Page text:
Boost in property taxes helps city to fund programs

Posted: Thursday, June 03, 2004

Various Juneau city organizations likely will receive additional funding, partly because of additional property tax mills that the Assembly Finance Committee agreed to levy for schools Wednesday.

The committee, which includes all Assembly members, decided on between a 2.7 percent and 3.6 percent increase in property tax next year, mainly to fund education.

"I always operate on the principle that we are not going to increase the property tax this year," said Jeannie Johnson, chair of the Finance Committee. "I am disappointed but it is hard not to fund education."

Most of the money - $712,800 - will go to schools. Money left over will support the operations of Gastineau Humane Society, training building inspectors and improving the city's information system.

The humane society, which originally asked for $46,000, will get $23,000. The animal control agency will increase its citation and licensing fees to make up the discrepancy.

Training for building inspectors, which will cost the city $3,300, is crucial. The insurance rating bureau bases its ratings partly on the percentage of budget devoted to training, which would impact on homeowners' insurance rate.

The Finance Committee unanimously decided to keep $48,000 for the city's information system management. A reduction in computer specialists will increase the city's potential for computer viruses and cause a delay in services.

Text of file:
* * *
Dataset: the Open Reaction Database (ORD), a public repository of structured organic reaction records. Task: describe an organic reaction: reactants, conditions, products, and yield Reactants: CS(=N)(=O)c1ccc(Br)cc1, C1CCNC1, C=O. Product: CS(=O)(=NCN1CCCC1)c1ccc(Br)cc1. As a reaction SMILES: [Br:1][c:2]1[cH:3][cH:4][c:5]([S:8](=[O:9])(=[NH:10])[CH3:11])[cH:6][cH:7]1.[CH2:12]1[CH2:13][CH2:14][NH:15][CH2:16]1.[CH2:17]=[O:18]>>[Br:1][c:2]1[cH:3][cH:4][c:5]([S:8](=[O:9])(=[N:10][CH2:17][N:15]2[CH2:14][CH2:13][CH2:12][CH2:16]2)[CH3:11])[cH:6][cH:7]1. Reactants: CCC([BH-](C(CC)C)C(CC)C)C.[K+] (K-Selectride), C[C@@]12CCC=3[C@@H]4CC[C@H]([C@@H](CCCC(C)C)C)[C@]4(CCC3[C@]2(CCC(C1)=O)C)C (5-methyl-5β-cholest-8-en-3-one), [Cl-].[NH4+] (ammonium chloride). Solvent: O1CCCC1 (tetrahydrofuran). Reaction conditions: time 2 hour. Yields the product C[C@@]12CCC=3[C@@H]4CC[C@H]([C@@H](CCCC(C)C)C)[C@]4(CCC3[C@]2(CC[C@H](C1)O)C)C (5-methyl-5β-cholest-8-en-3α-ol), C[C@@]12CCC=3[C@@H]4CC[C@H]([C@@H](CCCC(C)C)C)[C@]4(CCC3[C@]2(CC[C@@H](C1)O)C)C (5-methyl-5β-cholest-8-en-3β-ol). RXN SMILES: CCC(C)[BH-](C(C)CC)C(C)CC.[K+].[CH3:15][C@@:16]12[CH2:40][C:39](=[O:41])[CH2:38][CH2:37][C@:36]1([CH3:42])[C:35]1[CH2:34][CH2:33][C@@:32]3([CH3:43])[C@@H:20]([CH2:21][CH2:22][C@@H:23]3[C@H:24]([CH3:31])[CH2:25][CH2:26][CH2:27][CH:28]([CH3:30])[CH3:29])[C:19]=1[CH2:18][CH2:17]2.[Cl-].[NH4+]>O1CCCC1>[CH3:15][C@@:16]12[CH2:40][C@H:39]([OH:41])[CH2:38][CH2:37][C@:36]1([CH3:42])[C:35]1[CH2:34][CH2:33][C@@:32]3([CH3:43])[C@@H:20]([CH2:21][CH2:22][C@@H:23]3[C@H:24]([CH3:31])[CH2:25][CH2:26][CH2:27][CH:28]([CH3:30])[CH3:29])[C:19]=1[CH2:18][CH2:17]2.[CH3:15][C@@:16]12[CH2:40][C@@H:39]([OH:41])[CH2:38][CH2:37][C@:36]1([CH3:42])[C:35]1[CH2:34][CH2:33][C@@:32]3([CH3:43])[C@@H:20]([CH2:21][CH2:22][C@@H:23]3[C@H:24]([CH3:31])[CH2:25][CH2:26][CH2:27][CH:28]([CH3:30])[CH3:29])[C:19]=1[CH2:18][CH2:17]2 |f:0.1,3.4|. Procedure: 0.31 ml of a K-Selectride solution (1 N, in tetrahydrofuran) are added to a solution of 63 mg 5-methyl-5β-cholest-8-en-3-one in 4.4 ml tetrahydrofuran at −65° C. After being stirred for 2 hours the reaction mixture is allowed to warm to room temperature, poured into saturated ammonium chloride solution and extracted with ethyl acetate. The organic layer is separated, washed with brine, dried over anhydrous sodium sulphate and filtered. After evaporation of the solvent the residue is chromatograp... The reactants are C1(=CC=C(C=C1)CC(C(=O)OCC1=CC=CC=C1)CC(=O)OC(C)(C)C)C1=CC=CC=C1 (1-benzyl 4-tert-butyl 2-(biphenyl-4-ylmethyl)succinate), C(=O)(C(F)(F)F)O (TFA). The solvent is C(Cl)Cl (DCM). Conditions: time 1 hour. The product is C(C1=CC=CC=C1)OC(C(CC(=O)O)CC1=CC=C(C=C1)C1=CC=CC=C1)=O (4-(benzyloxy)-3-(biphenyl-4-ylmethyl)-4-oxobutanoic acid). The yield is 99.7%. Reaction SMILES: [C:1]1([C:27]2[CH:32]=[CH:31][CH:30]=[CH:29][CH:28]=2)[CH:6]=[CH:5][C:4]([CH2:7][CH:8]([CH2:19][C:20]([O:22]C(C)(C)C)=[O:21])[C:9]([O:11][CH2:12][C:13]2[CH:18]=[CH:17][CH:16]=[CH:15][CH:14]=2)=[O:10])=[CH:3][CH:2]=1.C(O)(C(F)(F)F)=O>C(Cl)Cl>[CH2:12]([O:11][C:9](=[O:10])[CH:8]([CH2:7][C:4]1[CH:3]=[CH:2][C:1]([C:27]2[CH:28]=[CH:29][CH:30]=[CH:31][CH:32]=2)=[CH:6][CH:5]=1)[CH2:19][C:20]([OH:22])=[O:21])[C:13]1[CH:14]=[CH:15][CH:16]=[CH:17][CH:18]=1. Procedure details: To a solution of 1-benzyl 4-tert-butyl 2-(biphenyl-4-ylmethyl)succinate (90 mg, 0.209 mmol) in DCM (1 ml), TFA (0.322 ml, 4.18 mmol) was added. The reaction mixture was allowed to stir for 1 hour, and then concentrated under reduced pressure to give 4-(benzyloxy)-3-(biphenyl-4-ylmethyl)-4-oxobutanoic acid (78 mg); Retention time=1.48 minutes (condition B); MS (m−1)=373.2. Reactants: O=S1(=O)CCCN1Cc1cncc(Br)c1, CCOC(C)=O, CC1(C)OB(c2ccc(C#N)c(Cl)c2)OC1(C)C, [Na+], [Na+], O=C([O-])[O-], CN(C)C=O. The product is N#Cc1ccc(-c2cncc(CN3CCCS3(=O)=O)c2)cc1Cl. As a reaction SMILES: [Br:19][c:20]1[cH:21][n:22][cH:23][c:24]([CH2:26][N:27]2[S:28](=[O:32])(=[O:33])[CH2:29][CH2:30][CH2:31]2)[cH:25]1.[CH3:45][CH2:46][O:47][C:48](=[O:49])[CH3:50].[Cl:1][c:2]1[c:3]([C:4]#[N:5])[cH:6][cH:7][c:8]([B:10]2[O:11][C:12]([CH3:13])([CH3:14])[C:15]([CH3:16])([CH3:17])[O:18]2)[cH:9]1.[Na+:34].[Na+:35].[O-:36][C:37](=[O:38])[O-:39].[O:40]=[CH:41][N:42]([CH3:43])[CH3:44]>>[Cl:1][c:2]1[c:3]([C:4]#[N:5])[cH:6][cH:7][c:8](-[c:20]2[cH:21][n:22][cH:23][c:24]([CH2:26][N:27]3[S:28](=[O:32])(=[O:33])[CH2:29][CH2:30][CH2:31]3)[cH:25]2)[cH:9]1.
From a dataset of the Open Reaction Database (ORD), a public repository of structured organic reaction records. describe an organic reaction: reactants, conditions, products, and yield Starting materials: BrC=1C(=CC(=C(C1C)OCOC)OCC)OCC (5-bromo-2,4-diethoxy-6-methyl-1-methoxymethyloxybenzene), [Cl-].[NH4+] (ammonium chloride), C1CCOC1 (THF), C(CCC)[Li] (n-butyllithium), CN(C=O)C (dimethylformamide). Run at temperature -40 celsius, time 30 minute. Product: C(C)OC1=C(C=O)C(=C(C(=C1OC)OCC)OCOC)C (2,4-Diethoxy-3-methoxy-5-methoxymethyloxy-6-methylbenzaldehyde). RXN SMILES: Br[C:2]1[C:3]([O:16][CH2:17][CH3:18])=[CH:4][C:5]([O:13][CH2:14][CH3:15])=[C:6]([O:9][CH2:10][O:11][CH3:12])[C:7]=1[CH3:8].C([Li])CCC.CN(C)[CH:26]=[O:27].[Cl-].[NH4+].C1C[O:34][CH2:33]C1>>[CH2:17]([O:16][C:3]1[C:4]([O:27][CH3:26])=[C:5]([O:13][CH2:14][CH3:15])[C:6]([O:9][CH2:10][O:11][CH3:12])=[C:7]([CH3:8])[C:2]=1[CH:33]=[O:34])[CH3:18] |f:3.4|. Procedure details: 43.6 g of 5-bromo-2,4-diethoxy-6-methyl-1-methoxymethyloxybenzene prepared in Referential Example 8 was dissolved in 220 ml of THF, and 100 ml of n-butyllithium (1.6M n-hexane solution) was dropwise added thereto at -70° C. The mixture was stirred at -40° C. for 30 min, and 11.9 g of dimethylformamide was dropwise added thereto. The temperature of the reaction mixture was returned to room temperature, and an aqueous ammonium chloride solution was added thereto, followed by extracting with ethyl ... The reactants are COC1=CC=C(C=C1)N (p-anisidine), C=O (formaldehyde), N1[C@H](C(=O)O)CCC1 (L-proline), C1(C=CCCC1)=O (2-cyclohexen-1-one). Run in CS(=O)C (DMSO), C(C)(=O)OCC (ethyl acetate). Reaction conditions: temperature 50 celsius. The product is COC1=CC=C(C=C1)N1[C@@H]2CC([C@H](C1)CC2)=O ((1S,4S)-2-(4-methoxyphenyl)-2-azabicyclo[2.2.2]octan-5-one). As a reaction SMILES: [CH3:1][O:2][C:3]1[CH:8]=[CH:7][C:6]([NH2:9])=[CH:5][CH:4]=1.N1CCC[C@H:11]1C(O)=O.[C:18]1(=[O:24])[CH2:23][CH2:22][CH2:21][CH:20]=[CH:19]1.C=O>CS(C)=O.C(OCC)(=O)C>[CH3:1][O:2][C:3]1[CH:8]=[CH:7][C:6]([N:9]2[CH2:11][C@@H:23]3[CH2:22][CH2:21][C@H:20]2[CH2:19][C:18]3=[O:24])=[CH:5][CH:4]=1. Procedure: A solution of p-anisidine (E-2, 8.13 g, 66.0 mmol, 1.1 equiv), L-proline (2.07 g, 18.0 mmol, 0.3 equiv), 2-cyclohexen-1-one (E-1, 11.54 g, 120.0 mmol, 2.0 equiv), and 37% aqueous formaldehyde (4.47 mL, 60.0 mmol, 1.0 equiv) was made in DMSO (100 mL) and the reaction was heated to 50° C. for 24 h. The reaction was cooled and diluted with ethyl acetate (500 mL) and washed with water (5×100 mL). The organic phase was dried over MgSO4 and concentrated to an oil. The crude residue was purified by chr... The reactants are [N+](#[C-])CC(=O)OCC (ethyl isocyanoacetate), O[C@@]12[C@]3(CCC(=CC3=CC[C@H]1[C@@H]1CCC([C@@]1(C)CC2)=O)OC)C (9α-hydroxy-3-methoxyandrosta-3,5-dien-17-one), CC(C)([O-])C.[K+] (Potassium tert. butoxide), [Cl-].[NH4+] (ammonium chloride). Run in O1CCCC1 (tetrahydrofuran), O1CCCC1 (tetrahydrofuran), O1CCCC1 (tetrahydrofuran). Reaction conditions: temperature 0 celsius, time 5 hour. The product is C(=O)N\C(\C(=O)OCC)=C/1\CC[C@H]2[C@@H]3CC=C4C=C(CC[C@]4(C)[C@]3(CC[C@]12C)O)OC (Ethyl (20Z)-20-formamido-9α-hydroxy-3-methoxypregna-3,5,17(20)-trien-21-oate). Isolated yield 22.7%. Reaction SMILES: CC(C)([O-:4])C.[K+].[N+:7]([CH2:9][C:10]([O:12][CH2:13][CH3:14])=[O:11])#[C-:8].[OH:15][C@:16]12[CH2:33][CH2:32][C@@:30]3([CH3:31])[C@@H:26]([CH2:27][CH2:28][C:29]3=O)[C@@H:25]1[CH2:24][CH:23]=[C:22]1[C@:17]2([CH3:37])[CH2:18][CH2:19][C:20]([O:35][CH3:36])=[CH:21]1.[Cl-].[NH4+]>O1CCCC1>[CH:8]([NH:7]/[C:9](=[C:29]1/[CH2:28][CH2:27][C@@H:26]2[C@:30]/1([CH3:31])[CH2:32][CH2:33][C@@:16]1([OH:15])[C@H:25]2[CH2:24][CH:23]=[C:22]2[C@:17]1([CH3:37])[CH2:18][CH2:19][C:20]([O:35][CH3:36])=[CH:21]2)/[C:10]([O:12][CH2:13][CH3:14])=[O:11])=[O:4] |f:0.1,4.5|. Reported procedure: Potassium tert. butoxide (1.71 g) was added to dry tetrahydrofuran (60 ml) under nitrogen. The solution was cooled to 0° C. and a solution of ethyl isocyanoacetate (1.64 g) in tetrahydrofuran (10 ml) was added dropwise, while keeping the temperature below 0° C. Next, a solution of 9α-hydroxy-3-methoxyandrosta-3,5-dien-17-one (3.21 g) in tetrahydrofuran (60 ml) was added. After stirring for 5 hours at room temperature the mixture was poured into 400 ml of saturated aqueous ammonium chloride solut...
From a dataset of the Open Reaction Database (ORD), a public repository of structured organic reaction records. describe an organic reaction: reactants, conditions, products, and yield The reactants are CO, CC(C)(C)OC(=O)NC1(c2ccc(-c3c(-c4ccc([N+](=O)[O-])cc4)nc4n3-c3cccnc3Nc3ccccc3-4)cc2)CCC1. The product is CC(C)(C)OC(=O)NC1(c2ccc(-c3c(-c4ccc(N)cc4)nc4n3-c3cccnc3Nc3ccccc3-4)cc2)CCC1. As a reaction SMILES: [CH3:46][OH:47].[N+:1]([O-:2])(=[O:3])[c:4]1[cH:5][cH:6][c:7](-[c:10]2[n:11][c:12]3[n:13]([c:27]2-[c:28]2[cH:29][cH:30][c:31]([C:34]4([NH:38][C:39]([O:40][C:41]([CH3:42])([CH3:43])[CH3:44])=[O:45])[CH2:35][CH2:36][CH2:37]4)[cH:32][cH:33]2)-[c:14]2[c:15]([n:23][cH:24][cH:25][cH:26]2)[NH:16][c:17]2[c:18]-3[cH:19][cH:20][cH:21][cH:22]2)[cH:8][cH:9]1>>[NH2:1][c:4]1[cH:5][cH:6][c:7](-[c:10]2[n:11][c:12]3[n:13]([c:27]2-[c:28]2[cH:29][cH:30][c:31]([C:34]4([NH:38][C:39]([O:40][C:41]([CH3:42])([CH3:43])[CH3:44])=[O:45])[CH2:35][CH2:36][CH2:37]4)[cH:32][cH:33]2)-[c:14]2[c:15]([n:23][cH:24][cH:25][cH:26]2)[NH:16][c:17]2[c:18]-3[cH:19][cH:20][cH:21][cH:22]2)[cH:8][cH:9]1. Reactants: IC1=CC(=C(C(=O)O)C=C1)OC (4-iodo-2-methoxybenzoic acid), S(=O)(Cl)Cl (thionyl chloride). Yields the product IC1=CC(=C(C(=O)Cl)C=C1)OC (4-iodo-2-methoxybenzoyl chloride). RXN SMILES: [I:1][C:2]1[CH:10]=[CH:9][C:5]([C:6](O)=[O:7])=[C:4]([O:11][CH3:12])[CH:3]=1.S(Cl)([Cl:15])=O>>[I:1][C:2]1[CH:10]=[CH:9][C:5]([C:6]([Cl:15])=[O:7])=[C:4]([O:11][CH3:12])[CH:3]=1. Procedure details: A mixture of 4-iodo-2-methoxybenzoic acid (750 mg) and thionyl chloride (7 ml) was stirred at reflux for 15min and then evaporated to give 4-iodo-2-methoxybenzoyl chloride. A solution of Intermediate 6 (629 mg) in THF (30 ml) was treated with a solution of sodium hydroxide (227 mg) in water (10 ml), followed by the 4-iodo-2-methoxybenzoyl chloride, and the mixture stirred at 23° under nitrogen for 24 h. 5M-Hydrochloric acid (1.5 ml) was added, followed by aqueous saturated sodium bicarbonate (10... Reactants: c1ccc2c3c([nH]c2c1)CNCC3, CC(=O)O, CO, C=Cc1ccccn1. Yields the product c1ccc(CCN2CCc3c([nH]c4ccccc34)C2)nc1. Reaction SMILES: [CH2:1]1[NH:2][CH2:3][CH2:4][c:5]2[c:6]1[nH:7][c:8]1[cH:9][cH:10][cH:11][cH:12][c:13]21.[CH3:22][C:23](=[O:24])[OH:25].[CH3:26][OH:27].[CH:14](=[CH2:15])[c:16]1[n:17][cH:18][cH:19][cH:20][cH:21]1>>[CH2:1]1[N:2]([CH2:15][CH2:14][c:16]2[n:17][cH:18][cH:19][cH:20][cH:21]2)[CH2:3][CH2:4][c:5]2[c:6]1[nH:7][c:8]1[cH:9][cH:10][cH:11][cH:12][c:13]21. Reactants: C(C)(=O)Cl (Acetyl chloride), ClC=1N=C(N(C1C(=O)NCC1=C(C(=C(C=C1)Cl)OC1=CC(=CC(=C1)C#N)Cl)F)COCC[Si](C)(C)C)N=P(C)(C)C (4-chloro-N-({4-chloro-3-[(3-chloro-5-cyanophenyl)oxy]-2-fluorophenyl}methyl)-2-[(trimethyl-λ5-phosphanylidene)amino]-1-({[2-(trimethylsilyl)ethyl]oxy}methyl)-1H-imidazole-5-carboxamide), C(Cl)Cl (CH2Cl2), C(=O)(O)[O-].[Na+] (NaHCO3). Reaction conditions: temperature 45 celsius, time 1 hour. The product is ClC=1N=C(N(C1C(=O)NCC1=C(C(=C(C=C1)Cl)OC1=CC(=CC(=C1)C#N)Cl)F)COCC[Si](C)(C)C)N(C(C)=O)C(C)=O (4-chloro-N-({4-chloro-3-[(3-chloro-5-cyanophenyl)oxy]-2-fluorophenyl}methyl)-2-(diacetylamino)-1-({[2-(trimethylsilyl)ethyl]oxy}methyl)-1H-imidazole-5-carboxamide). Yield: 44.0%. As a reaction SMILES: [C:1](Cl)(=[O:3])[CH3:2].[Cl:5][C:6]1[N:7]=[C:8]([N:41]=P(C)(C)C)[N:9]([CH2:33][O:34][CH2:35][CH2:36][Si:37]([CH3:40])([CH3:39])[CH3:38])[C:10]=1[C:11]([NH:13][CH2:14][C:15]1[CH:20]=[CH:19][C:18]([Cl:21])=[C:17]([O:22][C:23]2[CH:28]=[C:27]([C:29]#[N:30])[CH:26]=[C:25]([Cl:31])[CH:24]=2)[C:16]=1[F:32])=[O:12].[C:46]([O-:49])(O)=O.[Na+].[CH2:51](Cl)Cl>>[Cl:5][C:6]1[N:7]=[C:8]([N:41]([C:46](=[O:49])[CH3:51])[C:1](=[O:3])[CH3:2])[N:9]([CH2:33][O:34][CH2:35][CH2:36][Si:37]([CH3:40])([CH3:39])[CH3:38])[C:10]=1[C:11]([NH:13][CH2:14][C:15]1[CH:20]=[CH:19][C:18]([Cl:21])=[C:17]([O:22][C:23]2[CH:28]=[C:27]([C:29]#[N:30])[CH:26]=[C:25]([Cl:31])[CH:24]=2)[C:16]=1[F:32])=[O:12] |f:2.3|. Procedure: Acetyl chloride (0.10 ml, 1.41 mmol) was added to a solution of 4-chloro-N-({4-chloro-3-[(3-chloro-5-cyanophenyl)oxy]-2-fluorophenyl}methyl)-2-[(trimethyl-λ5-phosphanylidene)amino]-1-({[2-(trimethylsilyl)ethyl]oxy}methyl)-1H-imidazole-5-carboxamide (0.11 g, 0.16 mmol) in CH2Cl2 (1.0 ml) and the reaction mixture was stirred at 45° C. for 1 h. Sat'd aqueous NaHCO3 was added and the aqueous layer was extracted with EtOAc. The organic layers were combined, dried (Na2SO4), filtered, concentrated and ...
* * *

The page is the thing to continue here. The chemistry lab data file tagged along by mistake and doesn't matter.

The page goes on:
With his strong support, City Manager Rod Swope was able to secure $120,000 for Eaglecrest Ski Area, which has been running in the red since its inception 26 years ago. "It's in a really dire situation but I think it is a tremendous asset to the community," Swope said. The $120,000 will come out of the sales tax reserve.

The Finance Committee also decided not to use the Marine Passenger Fee to build a boarding system for people with disabilities and improve the lightering dock. Instead, the committee will use the money to keep 30-minute bus services during the summer, construct a one-mile boardwalk from the ferry dock to Douglas Bridge and help Collaboration Juneau mitigate the impact of tourism on the city.

The public will have an opportunity to give their input about the budget proposal at the Finance Committee's meeting on June 9 at 5 p.m. at the Assembly Chamber. The Assembly will approve the budget at its June 14 meeting, one day before the June 15 deadline.

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